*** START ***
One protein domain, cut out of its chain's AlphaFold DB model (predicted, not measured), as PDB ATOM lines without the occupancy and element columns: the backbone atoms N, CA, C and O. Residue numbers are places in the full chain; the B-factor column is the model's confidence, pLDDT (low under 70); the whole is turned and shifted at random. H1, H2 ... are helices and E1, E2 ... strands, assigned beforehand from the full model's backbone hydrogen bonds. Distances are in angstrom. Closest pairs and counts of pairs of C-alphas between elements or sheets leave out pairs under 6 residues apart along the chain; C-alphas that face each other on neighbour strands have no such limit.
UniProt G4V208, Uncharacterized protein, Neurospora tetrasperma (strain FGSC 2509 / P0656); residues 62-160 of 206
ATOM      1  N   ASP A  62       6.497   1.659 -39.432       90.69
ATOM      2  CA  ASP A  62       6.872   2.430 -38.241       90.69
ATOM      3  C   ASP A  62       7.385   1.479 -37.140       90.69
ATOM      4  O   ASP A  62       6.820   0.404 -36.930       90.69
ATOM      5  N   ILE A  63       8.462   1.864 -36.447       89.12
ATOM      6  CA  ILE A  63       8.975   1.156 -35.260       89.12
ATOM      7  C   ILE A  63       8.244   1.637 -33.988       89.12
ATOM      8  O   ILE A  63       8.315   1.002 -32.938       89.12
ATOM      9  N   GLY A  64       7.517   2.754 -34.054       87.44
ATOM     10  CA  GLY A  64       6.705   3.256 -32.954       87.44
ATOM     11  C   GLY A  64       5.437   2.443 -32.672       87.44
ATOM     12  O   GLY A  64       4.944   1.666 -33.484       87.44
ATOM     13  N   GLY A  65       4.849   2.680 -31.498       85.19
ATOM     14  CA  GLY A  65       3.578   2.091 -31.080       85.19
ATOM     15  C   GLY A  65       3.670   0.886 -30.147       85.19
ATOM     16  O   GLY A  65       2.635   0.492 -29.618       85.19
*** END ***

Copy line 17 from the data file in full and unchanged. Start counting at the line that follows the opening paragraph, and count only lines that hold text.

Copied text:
ATOM     16  O   GLY A  65       2.635   0.492 -29.618       85.19